Construction Dewatering Lecture 11
Construction Dewatering • The purpose of construction dewatering is to control the surface and subsurface hydrologic environment in such a way as to permit the structure to be constructed “in the dry.” • Dewatering means “the separation of water from the soil,” or perhaps “taking the water out of the particular construction problem completely.” • This leads to concepts like pre-drainage of soil, control of ground water, and even the improvement of physical properties of soil.
Dewatering: CAISSONS • Excavation from within the permanent structure. • If the site is on land, the structure is built in place. • If the site is offshore, the structure is floated into position. • To reduce the frictional resistance between the caisson and the surrounding ground: • Add weight • Bentonite clay slurry is injected at the soil-structure interface. • Jetting is used in cohesionless soils.
CAISSONS (Cont’d) • During unwatering a caisson in cohesionless soils, the upward flow from the surrounding groundwater induces a quick condition which results in loss of strength at the bottom of excavation. • To prevent quick condition, the head difference causing flow should be kept low. • Caissons should not be used in the vicinity of existing structures that can be damaged due to loss of ground from beneath their foundations.
Permeability and SeepageFlow of Water in Soil • Soils have interconnected voids through which water can flow from points of high energy to points of low energy. • It is necessary to estimate the quantity of underground seepage for investigating problems involving the pumping of water for underground construction, and making stability analysis of earth dams and earth-retaining structures that are subjected to seepage forces.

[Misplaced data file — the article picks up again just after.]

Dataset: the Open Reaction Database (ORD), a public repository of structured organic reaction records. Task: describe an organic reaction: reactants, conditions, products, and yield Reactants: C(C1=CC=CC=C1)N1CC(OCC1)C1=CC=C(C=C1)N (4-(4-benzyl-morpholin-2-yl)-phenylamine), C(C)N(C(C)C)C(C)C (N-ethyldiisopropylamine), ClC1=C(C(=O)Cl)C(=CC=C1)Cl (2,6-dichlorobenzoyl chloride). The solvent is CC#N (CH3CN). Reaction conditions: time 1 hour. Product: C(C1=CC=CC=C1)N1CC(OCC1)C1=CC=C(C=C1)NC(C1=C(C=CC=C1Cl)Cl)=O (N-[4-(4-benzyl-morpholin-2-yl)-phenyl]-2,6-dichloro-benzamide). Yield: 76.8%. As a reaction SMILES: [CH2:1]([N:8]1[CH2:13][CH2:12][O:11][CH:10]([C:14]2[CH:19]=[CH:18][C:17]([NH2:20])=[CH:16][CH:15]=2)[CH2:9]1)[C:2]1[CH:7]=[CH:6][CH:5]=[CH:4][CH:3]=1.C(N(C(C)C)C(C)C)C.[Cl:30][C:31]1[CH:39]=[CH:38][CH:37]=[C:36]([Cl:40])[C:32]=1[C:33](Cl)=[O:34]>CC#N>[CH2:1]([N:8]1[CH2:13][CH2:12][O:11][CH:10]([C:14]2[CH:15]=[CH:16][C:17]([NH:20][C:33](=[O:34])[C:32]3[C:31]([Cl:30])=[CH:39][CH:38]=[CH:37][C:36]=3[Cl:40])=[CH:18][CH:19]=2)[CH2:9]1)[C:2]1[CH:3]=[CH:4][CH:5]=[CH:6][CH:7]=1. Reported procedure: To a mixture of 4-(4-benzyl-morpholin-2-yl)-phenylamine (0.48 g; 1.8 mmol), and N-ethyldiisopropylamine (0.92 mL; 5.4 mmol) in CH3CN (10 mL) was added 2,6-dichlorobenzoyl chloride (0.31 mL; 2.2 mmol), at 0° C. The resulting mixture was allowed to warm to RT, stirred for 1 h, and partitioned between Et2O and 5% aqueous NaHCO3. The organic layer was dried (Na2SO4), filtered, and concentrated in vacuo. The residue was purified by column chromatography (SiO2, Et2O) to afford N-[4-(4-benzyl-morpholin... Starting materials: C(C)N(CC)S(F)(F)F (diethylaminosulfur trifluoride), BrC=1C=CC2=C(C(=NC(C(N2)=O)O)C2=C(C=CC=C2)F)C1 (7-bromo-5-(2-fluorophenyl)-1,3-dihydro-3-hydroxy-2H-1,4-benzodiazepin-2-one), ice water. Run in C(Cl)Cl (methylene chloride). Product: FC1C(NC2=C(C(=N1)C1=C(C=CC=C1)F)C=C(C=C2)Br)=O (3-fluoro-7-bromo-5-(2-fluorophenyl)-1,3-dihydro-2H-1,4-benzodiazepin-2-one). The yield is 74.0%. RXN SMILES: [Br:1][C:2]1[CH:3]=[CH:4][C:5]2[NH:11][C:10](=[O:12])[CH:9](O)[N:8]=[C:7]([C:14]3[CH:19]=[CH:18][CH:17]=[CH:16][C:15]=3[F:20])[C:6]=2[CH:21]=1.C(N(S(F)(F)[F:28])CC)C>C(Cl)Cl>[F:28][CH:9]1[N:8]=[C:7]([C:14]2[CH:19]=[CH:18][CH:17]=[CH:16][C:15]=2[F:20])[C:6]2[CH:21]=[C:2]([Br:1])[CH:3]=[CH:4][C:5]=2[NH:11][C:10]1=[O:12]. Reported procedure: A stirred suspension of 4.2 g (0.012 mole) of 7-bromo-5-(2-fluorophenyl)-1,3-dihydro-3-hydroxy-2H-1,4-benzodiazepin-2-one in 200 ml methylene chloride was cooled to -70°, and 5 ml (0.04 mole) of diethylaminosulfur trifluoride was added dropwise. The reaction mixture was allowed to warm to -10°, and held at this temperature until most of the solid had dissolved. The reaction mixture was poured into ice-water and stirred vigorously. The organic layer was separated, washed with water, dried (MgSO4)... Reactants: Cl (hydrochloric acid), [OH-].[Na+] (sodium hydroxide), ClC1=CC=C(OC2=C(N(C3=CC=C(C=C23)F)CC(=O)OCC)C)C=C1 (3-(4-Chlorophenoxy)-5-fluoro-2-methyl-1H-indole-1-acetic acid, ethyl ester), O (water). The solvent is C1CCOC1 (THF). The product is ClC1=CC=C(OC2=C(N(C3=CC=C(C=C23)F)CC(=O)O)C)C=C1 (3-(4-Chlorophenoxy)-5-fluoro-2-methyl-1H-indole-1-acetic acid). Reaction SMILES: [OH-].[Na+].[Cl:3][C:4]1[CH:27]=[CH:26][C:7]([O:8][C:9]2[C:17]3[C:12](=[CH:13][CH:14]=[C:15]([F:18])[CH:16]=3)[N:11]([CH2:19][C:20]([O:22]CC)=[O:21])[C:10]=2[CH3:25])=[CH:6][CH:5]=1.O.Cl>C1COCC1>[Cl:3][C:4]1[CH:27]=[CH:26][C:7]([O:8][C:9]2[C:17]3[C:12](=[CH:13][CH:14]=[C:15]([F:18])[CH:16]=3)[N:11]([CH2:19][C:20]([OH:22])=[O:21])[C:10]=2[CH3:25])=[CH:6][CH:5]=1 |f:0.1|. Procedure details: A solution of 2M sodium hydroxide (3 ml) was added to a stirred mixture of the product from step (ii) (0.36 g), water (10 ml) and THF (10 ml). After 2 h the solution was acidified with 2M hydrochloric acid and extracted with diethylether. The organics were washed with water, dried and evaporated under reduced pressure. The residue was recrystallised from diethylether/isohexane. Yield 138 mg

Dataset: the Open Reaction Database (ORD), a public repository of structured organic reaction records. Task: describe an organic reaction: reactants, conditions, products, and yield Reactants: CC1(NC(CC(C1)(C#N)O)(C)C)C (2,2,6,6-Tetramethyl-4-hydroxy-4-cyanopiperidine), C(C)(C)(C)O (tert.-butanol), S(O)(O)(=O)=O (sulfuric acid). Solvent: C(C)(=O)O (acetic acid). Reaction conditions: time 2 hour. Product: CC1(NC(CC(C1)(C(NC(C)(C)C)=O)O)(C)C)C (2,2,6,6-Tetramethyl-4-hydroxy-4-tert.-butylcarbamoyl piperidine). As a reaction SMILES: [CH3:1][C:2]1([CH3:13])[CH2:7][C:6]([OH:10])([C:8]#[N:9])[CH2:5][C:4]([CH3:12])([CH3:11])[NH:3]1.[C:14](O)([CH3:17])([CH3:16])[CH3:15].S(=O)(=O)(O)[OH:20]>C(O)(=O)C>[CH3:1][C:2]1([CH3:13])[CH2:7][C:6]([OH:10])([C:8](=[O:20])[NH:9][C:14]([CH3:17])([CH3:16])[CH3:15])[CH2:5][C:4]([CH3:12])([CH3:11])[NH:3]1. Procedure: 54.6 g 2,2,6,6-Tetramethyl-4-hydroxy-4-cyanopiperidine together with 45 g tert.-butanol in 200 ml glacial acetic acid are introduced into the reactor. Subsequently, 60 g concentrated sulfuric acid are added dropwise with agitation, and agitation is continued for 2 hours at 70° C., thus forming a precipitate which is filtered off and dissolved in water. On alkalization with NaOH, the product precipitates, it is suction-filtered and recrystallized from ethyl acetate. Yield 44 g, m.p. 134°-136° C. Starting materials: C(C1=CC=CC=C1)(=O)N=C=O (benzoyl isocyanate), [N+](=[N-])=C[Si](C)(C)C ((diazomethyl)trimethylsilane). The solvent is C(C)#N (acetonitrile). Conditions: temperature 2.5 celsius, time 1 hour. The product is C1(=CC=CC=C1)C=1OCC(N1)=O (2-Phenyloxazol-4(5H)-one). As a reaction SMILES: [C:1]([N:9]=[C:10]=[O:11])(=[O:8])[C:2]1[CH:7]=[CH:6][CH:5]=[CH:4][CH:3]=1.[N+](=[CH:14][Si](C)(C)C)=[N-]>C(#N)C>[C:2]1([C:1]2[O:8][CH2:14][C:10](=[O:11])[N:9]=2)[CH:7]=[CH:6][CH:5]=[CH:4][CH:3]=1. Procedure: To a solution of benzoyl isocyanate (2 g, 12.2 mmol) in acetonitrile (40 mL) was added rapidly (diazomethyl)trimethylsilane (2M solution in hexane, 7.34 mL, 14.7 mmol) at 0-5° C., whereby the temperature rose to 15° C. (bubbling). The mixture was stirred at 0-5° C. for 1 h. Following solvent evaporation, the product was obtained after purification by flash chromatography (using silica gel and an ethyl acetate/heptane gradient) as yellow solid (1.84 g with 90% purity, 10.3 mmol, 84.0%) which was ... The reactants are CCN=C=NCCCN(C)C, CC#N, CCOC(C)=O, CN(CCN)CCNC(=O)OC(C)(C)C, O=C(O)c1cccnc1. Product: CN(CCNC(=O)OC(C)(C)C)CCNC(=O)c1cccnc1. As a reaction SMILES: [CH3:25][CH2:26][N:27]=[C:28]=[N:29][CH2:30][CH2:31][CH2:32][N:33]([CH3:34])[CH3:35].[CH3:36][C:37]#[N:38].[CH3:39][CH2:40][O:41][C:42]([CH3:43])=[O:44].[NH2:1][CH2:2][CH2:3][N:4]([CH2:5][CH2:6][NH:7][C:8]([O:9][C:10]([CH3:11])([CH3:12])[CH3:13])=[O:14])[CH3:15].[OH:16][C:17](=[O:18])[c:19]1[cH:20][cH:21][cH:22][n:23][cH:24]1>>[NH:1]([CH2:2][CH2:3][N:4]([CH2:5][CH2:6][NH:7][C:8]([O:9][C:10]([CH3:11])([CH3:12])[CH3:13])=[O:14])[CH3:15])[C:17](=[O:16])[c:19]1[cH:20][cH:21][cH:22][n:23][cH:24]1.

Permeability Test(Constant Head Test) • ASTM D2434 • q = Water flowing through the soil at a constant rate • Q = Amount of water collected in a given time period, t • Then:Q = qt • Apparent velocity of the flow Soil area,A q H L Q or
Permeability (Cont’d) • In 1856, Darcy published a simple equation for the discharge velocity of water through saturated soils: • n: the apparent velocity • k: the coefficient of permeability (aka:Hydraulic conductivitya material’s constant) • i: hydraulic gradient • By definition: • H : the head causing flow over the distance L.
Permeability (Cont’d) Q = qt => Q = (vA)t => Q = (ki) At Q = k ( ) At Solve fork:
Range of Permeability for Various Soils • Gravels are 1 million times more pervious than clays
Example for the Constant Head Test • For a constant head laboratory permeability test on a fine sand, the following values are given: • Length of specimen = 10 in. • Diameter of specimen = 2.5 in. • Head difference = 18 in. • Water collected in 2 minutes = 0.031 in.3 • Determine: a. Hydraulic conductivity, k, of the soil (in./min.) b. Discharge velocity
Permeability in the Fieldby Pumping from Wells • In the field, the average hydraulic conductivity of a soil deposit in the direction of flow can be determined by performing pumping tests from the well.
k Determined from Pumping Tests For D10 = 0.3 mm, k = 2000x10-4 cm/sec = 0.2 cm/sec 0.3
Example • Consider the case of pumping from a well in an unconfined permeable layer underlain by an impermeable stratum. Given: • q = 26 ft3/min • H1 = 15.7 ft at R1 = 100 ft • H2 = 18.0 ft at R2 = 200 ft • Calculate the hydraulic conductivity (in ft/min) of the permeable layer.
Dewatering Methods - Wellpoints • Small pipes, up to 2.5 inches in diameter, connected to screens at the bottom and to a vacuum header pipe at the surface constitute a wellpoint system.
Dewatering Methods - Wellpoints • Effective lifts of 15 ft. are quite common at sea level, and under certain circumstances, lifts can be increased to as much as 25 ft. • Effective lifts of 15 ft. are quite common at sea level, and under certain circumstances, lifts can be increased to as much as 25 ft.
Dewatering Methods - Wellpoints Multistage wellpoint system